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Trump campaign press secretary Hogan Gidley

Photo by Ninian Reid

Trump's campaign press secretary Hogan Gidley claimed on Wednesday that Americans were better off than they were three years ago. The Fox & Friends co-host interviewing him disputed that claim.

Gidley said in the interview that Trump plans to use an outdoor campaign rally in New Hampshire on Saturday to boast about his accomplishments.

"It answers the age-old question: Are you better off now than you were before?" he said to Fox News. "And the answer, undoubtedly, is yes."

Host Brian Kilmeade questioned this assertion, noting, "With the pandemic, now you know that the growth is not there. You know the unemployment is still 11 percent. So you can't really say 'you're better off than you were three years ago,' because — at the very least — the pandemic. So you can't really say that, right?"

"No, absolutely. Of course you can say that!" Gidley answered.

Gidley, Trump's longtime deputy White House press secretary before he was named campaign press secretary last month, then changed the subject, saying the coronavirus pandemic "hit all of us, not just in this country, but across the world."

He repeated a false claim that Joe Biden had called Trump's January partial China travel ban "racist" and "xenophobic." That frequent Trump campaign attack has been debunked by independent fact-checkers and even by Donald Trump himself.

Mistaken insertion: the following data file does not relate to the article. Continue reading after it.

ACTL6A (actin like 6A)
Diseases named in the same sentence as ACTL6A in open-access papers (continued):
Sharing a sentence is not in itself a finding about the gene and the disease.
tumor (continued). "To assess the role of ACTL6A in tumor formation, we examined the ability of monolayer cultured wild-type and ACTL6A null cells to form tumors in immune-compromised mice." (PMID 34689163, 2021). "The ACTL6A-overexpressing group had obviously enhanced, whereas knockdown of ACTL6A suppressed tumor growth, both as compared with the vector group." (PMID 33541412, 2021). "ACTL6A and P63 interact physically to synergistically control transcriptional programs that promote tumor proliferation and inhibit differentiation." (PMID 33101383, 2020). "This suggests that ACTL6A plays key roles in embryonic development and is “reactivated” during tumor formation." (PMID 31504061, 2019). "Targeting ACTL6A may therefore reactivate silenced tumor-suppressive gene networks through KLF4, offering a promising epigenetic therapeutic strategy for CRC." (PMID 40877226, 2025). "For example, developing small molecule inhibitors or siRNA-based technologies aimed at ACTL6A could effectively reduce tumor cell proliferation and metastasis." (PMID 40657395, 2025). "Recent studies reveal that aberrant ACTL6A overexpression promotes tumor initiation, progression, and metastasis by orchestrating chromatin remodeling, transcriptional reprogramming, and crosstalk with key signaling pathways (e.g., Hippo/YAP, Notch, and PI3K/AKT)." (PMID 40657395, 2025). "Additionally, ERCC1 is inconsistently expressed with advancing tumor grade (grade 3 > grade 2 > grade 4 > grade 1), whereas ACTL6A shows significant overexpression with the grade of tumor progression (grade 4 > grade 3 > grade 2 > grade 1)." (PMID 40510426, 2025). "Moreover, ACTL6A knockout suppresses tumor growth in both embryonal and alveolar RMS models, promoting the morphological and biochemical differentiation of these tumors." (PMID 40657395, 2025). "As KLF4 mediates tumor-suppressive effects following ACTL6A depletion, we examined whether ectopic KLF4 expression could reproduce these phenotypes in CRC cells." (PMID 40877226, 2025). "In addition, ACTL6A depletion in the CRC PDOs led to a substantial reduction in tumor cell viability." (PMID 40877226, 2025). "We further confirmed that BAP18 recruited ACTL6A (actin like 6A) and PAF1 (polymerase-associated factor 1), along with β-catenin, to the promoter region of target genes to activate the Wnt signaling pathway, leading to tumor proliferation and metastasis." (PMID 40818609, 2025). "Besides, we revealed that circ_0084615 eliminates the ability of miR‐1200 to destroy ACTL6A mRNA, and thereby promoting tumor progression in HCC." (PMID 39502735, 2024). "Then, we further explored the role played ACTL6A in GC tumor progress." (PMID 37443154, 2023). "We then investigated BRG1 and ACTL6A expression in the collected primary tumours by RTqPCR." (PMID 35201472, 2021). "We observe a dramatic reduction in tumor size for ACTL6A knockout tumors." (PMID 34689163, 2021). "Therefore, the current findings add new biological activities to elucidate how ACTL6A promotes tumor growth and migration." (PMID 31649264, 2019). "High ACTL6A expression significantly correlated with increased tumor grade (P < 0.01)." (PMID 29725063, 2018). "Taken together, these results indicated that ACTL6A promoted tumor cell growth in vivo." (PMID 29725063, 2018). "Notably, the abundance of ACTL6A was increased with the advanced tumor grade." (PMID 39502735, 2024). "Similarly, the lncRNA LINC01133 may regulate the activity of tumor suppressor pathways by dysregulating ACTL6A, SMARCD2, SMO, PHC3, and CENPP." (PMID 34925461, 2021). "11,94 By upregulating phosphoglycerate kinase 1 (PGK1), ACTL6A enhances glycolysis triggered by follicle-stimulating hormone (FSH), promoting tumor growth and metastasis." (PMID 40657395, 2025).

Next, Gidley repeated another false Trump claim: that his handling of the coronavirus crisis has "saved almost two million lives in this country."

Epidemiologist Neil Ferguson, the lead author on a widely reported virus modeling study that suggested the United States could see up to 2.2 million deaths if it didn't implement safety measures, debunked that argument, telling HuffPost, "The final death toll from this pandemic will depend as much on what policymakers in different U.S. states do in the next few months as what they did since March."

Finally, Gidley bragged of record-setting job growth in May and June, ignoring the fact that this was mostly driven by a fraction of the 20 million-plus people who lost their jobs in April returning to work as the economy partially reopened.

"This president built this economy once. He will rebuild it again," Gidley concluded. He promised that, under Trump, the country would get back to "being how great he made it the first time."

Published with permission of The American Independent Foundation.


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Jeff Danziger lives in New York City. He is represented by CWS Syndicate and the Washington Post Writers Group. He is the recipient of the Herblock Prize and the Thomas Nast (Landau) Prize. He served in the US Army in Vietnam and was awarded the Bronze Star and the Air Medal. He has published eleven books of cartoons, a novel and a memoir. Visit him at DanzigerCartoons.

Kathy Barnette

MSNBC Screenshot

Kathy Barnette, a Trumpist conspiracy-peddling Republican candidate in the Pennsylvania Senate race who has been rising through the ranks, speeding even past big-spending rivals, is facing waves of criticism and public backlash for her past anti-Muslim tweets.

On Sunday, in an interview with Fox News Sunday host Shannon Bream, after bobbing and weaving on questions probing her military service, Barnette tried to downplay the gravity of Islamophobic tweets that she had penned.

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